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Showing 53 posts tagged community

In a mix of artistry, geometry, and technology, San Francisco-based Earthscape artist Andres Amador creates massive sketches in the beach sand – sometimes geometric, and sometimes more abstract and serendipitous – using rakes and ropes. The designs are temporary; where the waves don’t wash away his work, walking beach visitors and the wind will naturally muddy and dissolve the precise lines.

Amador has become keenly aware of how impermanent his work is, and has embraced nature’s tidal rhythm, starting one hour before low tide and continuing to work until an hour afterward. In this KQED Arts video, he explains: 

People are really… they’re enthralled that i would do something that is destined to wash away. That really strikes a chord with people because really, truly, it’s the story of our lives. Our lives are impermanent, and the tide is unstoppable.

And though this art form is tied directly to nature, Amador makes great use of modern technology. The designs can be both checked and appreciated-in-full from high above the beach using a remote controlled helicopter.

To see more from high above, visit AndresAmadorArts.com or view more photos here.

In the archives, two other incredible beach art videos: One Plastic Beach and Theo Jansen’s wind-fueled Strandbeests.

From KQED.

Shape, a film about design and how it can change our experiences in the spaces that we live. “If for one day you had the power to make your world work better, what would you change?” Presented by Pivot Dublin and Dublin City Council, directed & designed by Johnny Kelly, and written by Scott Burnett. Explore more at MakeShapeChange.com, think design.

Related watching: design.

via Vimeo.

Imagine sky writing on the ground using water and a modified tricycle – this is Water Calligraphy Device by French Canadian media artist Nicholas Hanna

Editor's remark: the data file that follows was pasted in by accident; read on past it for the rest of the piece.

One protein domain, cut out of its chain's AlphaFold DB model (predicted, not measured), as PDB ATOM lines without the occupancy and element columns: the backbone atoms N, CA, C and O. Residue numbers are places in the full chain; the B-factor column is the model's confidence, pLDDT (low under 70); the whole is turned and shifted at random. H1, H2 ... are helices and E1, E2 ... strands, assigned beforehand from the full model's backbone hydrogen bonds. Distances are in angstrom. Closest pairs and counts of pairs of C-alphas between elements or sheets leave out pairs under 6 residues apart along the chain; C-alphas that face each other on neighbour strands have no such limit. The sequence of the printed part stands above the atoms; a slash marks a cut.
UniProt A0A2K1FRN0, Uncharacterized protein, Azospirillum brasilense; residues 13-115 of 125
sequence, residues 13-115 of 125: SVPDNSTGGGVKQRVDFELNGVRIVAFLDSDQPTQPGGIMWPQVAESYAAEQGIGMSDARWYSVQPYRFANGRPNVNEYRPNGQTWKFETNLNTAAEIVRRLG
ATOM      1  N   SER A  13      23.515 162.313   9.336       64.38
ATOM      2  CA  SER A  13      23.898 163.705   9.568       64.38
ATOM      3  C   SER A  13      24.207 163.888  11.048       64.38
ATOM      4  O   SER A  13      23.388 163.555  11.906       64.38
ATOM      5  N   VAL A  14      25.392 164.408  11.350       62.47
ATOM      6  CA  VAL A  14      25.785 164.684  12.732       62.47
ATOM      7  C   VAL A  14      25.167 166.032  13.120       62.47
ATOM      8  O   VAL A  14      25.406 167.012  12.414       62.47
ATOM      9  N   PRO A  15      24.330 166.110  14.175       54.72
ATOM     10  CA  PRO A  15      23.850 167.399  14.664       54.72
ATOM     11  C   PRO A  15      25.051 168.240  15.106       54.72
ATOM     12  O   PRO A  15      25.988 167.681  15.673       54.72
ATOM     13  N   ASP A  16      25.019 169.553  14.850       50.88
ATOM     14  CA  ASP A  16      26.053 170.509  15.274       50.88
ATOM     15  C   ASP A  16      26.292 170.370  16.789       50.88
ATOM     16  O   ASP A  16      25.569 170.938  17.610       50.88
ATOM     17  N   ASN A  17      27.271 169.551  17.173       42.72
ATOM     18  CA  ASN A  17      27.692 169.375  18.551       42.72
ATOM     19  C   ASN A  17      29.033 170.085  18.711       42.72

Inspired by the water and brush calligraphy of older artists in his local Beijing parks, Hanna converted a Beijing tricycle, called a san lun che, to digitally “paint” (or more accurately drip) Chinese characters onto the sidewalk. The characters write out Dongcheng District Propaganda phrases that are on banners and housing developments in the district.

The trike would catch quite a bit of attention in the streets, as seen in these two 2011 videos by Jonah Kessel. According to Kessel, the tricycle drips:

营造 未成年人健康成长的良好环境
Create a good environment for minors to grow up healthy

文明从脚下起步 奉献从身边做起
Civilization comes from every individual, to contribute from every little thing

树文明新风 做文明市民
Be a civilized citizen and build a civilized new atmosphere for constructing s cultured and civilized city

共建文明城区 共享美好家园
Build a civilized city for everyone to share a beautiful home altogether

做文明有礼北京人 建和谐魅力新东城
Be civilized and polite Beijingers, to build a harmonious charm new Dong Cheng district together

美德贵在坚持 文明重在行动
Virtue shows through long term persistence, civilization reflects by actions

和谐东城 你我共建
Harmonious Dong Cheng District constructed by you and me

建全国文明城区 做东城文明市民
Constructs the national civilized district, to be the civilized citizen of Dong Cheng District